May 1, 1944
Correct or not, we suspected that our bunker in the forest had been betrayed. Without much deliberation, we decided to leave, and not to expose ourselves to danger so close to liberation, which could come any day now. In this bunker were: Nokhem Nisengarten, Ruzhe and Leml Apelbaum, Shoshe Sztajnberg, Moyshe Fuks, Simkhe Rotenberg, Abale, Leybush and Shimen Wincygster, and I.
When we set off, Abele, whose legs were stiff and who couldn't move, and whose children were too weak to support him, said, Go, children, go and save yourselves. I am lost in any case; I'll stay here. These words broke my heart. I went over, took him on my back and carried him for several kilometers, until we reached another refuge.
In this way, we wandered from one place to another, from hiding with Christians to the forest, and back again, until our small group managed to live to see the day of liberation.
Photo captions: p.505 Hungry Jews in the ghetto.
by Avraham Zylbersztajn, Jerusalem
Translated from Yiddish by Miriam Leberstein
In June, 1942, the ghetto was established in Staszów. Jews who lived in various parts of the town had to abandon their homes and move to the area of Long Street, Synagogue Street, Bath Street and Rytwiany Street. But even in those streets, one couldn't go beyond a particular point, and going beyond the designated boundary posed the risk of death.
Several people were killed for going beyond the ghetto. Yosl Wajnbaum's son was shot near Beleszok's house, and Berelshe Szuster's daughter was shot while buying a half pound of potatoes two meters outside the ghetto.
There was great hunger. The communal kitchen could not provide for the needy. The kitchen administration had to follow the orders of the S.S. and the gendarmerie. The Jewish communal leaders afflicted the population, in order to satisfy the demands of the German bloodsuckers.
Housing was one of the problems of the ghetto. Jews who had been forced to occupy apartments belonging to Poles were obliged to pay rent, while Poles who had moved into Jewish dwellings refused to pay rent, explaining unabashedly and without hesitation, that if you're going to die, you don't need the money. Since the Jews are going to be killed anyway, what do they need the money for? They'll have to leave it behind in any case.
A Polish neighbor of my sister's went so far as to find in the crying of my sister's baby a justification for the deportation of the Jews; he shouldn't cry, she said, because in any case, he'll soon be gone.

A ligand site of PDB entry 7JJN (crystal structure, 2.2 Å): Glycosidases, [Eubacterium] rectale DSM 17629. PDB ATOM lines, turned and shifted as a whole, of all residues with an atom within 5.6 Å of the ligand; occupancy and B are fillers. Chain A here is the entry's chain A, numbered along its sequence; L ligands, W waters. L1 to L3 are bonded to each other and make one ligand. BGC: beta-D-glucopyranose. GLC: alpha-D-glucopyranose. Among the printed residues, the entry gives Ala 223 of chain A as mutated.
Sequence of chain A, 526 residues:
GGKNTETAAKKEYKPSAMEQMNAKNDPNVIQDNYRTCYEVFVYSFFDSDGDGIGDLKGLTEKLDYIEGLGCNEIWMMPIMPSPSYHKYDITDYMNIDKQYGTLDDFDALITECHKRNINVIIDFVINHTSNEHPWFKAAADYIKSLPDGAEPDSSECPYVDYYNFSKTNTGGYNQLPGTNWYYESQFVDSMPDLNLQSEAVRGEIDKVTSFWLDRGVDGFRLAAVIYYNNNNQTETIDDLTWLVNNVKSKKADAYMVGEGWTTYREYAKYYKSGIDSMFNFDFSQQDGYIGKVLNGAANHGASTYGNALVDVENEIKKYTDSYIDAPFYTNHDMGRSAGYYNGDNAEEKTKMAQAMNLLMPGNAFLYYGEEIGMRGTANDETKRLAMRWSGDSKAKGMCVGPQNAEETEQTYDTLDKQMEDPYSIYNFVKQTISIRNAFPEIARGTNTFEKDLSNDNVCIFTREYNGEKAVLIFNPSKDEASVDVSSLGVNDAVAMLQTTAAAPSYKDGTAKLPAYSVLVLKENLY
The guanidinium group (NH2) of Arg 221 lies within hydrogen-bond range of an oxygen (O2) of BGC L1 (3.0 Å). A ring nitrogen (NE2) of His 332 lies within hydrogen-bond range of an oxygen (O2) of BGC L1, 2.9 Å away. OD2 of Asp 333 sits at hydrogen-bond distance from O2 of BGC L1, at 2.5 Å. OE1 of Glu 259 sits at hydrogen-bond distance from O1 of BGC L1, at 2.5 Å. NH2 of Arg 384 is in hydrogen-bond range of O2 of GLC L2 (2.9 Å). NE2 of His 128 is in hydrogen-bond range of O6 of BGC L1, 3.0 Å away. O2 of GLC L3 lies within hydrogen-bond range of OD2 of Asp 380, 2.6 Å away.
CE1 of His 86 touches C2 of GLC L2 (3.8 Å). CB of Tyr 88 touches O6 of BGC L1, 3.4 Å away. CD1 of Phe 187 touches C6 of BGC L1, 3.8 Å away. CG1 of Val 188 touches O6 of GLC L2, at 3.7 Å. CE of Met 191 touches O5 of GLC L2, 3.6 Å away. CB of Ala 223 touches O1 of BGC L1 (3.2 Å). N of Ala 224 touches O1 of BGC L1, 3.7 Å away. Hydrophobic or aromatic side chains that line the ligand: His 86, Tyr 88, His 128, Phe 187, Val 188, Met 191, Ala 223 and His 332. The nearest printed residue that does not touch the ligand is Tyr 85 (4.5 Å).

In such ways, almost all the Poles caused great pain to the Jews. Days and nights passed in fear, sorrow, and pain, until the unfortunate time of deportation. Jews from surrounding small towns, like Osiek and Polaniec, were expelled and sent to Staszów. The gendarmerie openly robbed them, the Jewish police unashamedly demanded money.
Jews began to make arrangements to hide their children with Poles. They would make an agreement, turning over money or valuables in exchange for protection for their children. But then the Poles would renege, bringing the children back after a day or two trying to extort more money. Some of them were embarrassed by returning the children, and left them outside the door or window.
A Polish woman came to Motl Witenberg and offered to hide him for a price. Shifre Eliaszewicz was visiting him at the time, and decided to go along. When they got to the Vistula [River].Shifre was left waiting on shore, because the boat was too full. Shifre watched as a horrifying scene unfolded. The Poles threw everyone, one by one, into the river. (On the boat were Motl Szteper and his two sisters, Manye and Golde.) Breathless, she ran back and conveyed the terrible news.
That is how our Polish neighbors treated the Jews.
Photo caption, p.507: [Heading in Polish]. Leon Dysenhaus, of blessed memory, son of Reb Yoske the Cantor, hd [May the Lord avenge him], Officer and recipient of military honors from the Polish Army. Fell in the performance of his duty in Poland, March 9, 1946.